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There are many ways you can help children and their families get the care they need.
Amniocentesis is performed to detect certain birth defects such as Down syndrome,sickle cell disease, cystic fibrosis, muscular dystrophy and Tay-Sachs, among others. It can also detect neural tube defects (diseases in which the brain and spinal column don't develop properly), such as spina bifida and anencephaly. The procedure is 99.4 percent accurate.
The procedure is generally performed on women who will be older than 35 years when they give birth, since these women have a higher risk of delivering a baby with chromosomal abnormalities. The procedure is also given to women who have had an abnormal ultrasound or blood screen, have a family history for certain birth defects and have another child with an inherited disorder.
Amniocentesis is an outpatient procedure. It involves inserting a long, thin needle through the mother’s abdomen and into the amniotic sac to withdraw a small sample of fluid. The fluid inside the sac contains substances that provide important genetic information about your baby’s health.
First, your abdomen is cleaned with an antiseptic. You may receive a topical numbing medication or a local anesthetic injected into the skin. Then, the doctor inserts a needle which is guided by ultrasound, into the amniotic sac. The ultrasound allows the doctor to see the exact location of the baby. Finally, a small sample of fluid (less than 1 ounce) is withdrawn for laboratory analysis.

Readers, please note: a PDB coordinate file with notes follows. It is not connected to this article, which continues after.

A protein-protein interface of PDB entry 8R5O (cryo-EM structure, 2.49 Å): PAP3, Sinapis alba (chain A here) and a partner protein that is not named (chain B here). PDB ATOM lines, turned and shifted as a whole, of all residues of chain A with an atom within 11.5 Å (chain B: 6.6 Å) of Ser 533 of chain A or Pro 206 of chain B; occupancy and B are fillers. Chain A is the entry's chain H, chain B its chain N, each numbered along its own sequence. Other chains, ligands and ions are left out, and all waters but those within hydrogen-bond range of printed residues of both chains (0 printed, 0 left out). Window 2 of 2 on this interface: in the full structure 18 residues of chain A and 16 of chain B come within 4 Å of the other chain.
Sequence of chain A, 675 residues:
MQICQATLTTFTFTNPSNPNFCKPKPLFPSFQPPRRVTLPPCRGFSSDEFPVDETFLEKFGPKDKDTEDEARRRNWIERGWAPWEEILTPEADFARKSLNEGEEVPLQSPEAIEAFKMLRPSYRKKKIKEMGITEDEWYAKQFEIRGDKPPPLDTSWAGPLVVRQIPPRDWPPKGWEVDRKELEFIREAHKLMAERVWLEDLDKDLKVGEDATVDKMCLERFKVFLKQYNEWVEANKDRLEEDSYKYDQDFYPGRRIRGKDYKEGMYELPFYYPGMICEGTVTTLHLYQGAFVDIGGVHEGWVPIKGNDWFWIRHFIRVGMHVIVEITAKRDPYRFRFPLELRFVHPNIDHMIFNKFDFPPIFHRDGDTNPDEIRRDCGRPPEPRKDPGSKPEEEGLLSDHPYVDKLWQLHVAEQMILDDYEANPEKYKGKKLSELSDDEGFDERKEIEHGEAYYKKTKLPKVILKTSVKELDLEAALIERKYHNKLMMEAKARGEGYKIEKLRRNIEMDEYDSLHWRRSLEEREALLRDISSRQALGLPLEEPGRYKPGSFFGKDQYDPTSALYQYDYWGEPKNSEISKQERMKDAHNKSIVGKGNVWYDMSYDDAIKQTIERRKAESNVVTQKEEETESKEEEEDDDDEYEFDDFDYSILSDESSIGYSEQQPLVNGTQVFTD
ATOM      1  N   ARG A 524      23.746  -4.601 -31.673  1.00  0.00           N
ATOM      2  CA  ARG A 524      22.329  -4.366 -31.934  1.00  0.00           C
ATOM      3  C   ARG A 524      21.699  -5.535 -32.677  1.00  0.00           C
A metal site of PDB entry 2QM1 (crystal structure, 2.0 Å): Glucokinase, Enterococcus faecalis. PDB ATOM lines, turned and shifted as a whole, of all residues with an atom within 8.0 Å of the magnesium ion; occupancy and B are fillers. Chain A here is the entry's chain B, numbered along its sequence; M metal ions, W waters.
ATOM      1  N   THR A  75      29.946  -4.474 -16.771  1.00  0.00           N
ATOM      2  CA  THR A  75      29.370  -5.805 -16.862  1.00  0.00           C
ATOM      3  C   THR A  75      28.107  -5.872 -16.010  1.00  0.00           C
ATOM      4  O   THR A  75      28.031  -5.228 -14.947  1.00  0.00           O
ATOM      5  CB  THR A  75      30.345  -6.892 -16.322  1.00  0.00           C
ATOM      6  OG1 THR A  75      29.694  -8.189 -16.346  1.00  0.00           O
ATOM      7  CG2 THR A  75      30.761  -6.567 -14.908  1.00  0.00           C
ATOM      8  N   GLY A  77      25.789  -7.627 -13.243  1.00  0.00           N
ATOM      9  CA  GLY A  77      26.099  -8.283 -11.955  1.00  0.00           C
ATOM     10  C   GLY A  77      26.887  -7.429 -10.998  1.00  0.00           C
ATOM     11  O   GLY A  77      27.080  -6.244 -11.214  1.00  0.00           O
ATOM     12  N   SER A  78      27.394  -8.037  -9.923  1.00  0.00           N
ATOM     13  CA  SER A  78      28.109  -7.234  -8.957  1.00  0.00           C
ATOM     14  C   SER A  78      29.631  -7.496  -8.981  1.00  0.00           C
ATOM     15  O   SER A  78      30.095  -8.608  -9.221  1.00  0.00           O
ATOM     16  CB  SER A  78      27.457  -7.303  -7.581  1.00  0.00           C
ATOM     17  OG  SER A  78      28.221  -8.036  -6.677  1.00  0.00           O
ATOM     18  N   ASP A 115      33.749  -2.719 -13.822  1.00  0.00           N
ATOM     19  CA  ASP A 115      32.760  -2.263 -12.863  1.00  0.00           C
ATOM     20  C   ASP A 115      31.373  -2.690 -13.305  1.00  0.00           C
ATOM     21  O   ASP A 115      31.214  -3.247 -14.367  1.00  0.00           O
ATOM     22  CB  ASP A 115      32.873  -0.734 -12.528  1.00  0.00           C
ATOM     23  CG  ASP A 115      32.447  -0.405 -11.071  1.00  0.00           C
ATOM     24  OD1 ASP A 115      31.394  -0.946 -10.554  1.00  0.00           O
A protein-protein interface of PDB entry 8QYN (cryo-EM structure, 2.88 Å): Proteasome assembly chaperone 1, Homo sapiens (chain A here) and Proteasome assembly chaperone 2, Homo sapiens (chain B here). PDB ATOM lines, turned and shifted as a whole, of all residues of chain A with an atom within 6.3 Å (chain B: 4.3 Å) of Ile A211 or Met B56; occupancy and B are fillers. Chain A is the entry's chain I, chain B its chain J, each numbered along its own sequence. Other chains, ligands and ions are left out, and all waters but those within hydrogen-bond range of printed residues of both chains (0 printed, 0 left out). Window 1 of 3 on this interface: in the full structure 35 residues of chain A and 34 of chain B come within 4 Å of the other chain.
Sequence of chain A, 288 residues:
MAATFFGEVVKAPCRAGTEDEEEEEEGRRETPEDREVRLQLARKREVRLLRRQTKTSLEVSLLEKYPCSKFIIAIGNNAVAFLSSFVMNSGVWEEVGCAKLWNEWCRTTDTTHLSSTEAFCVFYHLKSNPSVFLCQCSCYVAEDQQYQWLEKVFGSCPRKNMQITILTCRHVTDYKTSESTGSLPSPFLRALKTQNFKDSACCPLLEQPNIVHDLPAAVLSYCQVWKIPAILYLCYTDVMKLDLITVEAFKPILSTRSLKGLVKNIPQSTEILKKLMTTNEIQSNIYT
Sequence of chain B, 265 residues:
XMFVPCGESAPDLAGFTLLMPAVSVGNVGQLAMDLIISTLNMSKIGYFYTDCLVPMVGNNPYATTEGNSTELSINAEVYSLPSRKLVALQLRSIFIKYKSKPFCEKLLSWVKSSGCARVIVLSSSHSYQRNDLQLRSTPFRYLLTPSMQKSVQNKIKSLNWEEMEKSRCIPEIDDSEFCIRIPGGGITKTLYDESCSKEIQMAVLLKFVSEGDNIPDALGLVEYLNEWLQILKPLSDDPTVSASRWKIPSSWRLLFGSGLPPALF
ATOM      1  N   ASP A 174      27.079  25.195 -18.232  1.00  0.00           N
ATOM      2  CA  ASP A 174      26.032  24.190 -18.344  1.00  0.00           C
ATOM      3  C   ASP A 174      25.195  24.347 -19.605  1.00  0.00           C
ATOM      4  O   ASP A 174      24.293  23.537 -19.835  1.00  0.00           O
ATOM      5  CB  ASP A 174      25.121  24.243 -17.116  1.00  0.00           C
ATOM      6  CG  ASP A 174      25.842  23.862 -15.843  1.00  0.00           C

You may have cramps similar to menstrual cramps during the procedure or for a few hours afterward. It’s recommended that you avoid strenuous activities, including exercise, for the next 24 hours.
A genetic counselor will discuss the risks and benefits of having the procedure with you. You can choose whether to go through with amniocentesis.
In general, there risks are minimal. There is a less than 1 percent risk, or 1 in 200 to 1 in 400 pregnancies, of miscarriage. Preterm labor or injury and infection to the baby or the mother are extremely rare but can occur. The procedure can also lead to leaking amniotic fluid and vaginal bleeding.
We are grateful to have been ranked #1 on U.S. News & World Report's list of the best children's hospitals in the nation for the third year in a row, an honor we could not have achieved without the patients and families who inspire us to do our very best for them. Thanks to you, Boston Children's is a place where we can write the greatest children's stories ever told.”